Lack of toe space limits circulation and fosters a variety of issues such as foot cramping; heels drive the toes deeper towards the end of the shoe, and if that end is pointed, there is very little room for the toes to maneuver.
Protect hard floors: If you're limited to an area with a hard floor, ask for a rubber mat or a rug to be placed on the floor. This will soften the area on which you're standing, decreasing the effect of the hard surface on your legs and feet.
Compression hose and socks: Compression socks are well-known among individuals with leg or foot problems, but they also have features that many people can benefit from, including active people and those who are on their feet all day.
Modern designs have developed over the years as a result of the increased awareness of compression socks and their health benefits.
Alternating knee flexion: Bend your knee and try to connect your heel to your buttocks with one leg, then the other, without going beyond your natural range of motion. This will aid in the loosening of the quadriceps (the four major muscles in front of the thighs).
Figure-8 hip rotations: Shifting your balance from one side to the other will avoid both hip tightness and blood stagnation in the lower extremities by circling your hips in a figure-8 motion.
Hacky-sack kicks: Kicking an imagined ball with your instep loosens the origin connecting points of the gluteus maximus (buttocks), the body's largest muscle. Whether you're in a sedentary seated or standing position, the "glutes" might get tight, especially where they link to the sacroiliac joint.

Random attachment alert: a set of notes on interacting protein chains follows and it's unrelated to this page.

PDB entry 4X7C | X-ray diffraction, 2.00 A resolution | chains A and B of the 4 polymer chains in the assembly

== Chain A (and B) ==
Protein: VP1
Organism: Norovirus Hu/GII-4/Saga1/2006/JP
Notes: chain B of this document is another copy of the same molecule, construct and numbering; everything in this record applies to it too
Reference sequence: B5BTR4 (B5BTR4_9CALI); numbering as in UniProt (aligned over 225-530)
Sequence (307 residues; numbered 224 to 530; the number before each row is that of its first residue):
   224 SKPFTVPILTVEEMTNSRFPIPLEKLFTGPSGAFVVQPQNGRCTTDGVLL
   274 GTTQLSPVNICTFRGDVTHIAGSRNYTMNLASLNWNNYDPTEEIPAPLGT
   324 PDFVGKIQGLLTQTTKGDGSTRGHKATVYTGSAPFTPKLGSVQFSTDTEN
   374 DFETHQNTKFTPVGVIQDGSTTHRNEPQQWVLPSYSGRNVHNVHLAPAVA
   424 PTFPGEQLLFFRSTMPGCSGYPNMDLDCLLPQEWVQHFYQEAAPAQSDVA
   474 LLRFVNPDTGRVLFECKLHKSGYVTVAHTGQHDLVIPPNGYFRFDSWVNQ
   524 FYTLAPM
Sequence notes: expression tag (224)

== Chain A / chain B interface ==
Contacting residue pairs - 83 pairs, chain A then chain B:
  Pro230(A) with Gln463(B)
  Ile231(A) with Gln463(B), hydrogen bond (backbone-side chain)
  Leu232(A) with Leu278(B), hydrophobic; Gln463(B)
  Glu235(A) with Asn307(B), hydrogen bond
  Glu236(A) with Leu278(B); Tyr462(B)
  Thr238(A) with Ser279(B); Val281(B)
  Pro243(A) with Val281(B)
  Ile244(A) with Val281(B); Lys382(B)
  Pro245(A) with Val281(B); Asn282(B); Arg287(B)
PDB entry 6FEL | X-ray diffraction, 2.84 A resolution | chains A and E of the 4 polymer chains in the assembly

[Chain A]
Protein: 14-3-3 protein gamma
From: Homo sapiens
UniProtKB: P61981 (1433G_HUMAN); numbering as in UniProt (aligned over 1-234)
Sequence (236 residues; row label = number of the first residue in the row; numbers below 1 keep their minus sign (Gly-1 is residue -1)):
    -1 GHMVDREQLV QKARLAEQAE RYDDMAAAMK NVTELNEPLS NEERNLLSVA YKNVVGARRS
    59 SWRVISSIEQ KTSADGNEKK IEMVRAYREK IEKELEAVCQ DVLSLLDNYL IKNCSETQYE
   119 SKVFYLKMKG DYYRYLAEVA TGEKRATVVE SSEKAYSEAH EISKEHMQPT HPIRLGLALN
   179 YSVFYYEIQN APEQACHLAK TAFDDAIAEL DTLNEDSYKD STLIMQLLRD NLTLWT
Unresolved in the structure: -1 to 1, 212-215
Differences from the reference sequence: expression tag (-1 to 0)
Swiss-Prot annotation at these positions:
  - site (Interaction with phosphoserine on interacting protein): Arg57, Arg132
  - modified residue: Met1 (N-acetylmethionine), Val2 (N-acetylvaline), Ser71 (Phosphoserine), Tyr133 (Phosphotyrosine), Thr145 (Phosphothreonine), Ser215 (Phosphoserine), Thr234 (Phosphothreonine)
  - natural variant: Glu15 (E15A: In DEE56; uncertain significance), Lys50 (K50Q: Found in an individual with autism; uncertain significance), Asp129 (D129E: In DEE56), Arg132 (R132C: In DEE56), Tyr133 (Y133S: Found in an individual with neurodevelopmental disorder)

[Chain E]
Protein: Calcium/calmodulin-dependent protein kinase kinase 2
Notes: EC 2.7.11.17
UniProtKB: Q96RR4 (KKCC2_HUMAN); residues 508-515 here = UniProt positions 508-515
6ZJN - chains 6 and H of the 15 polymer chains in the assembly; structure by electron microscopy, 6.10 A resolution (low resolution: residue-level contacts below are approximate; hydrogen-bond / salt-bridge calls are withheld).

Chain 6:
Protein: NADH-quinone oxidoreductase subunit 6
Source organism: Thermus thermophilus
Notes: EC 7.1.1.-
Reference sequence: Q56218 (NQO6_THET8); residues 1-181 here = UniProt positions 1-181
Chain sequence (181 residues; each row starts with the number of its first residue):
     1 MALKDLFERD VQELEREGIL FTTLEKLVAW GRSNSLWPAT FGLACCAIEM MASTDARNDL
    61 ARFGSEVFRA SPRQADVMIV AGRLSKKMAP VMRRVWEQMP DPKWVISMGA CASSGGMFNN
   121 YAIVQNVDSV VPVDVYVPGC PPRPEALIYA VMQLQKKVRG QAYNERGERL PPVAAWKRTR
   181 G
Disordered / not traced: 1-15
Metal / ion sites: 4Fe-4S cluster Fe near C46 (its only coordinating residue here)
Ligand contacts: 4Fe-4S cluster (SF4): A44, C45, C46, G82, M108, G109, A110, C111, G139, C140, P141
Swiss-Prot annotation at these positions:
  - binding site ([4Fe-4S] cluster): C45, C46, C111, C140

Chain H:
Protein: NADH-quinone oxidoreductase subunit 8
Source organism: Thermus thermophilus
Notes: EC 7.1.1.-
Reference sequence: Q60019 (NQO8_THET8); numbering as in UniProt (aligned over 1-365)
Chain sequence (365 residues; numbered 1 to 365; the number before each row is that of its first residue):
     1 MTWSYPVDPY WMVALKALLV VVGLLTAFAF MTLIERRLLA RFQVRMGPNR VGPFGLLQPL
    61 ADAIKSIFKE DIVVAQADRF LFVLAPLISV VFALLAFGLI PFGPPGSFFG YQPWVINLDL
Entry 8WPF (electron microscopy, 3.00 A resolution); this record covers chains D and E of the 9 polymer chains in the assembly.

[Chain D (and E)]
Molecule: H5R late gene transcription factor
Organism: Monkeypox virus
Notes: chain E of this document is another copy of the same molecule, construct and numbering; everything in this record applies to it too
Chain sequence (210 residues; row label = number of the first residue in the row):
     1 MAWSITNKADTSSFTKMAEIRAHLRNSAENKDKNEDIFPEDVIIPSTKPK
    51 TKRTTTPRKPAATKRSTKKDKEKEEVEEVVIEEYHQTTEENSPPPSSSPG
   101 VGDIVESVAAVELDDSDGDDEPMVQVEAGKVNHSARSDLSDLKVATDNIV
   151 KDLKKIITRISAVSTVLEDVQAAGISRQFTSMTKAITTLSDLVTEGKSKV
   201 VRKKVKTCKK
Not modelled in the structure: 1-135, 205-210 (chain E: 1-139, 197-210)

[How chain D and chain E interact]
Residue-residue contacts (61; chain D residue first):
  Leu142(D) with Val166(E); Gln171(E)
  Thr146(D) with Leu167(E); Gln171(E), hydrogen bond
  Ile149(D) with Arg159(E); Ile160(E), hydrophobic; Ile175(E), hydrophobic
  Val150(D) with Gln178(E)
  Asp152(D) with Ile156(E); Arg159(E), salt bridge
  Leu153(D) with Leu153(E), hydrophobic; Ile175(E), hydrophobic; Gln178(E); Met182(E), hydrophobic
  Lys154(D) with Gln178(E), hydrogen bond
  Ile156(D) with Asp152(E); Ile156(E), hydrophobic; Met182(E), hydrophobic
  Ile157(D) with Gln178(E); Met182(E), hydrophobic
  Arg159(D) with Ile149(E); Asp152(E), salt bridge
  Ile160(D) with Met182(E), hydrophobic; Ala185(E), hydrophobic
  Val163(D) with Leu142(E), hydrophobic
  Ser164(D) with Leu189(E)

Tight glutes can be avoided with just a few kicks on each side.
Stretch your hamstrings while standing:
1. Stand with your back straight and your spine in a neutral position.
2. Then, in front of you, place your right leg.
3. Lean forward gently, your hands resting on your bowed right leg.
4. To avoid hunching over your leg, keep your back straight.
5. Hold this stretch for 10 seconds at a time, gradually increasing to 30 seconds.
Stretching the calf wall (knees bent):
1. Face a wall and place your hands on the wall at eye level.
2. Place the problem leg approximately a step behind the other.
3. Bend both knees while keeping both heels on the floor.
4. For at least 15 to 30 seconds, hold the stretch.
5. Rep 2–4 times more.
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Detailed view of the trainers in top of the page image can be seen here: Portwest Steelite Mersey Trainer S1 FT50, Portwest Steelite Tove Trainer S1P FT15, Portwest Steelite Aire Trainer S1P FT25
Pressure Pump Solutions Ltd of Penistone, Barnsley, South Yorkshire is a company registered in England and Wales with company number 13358489 Our VAT number is 379 6257 42 we specialise in quality Portwest Workwear and Hyundai Power Tools and Equipment.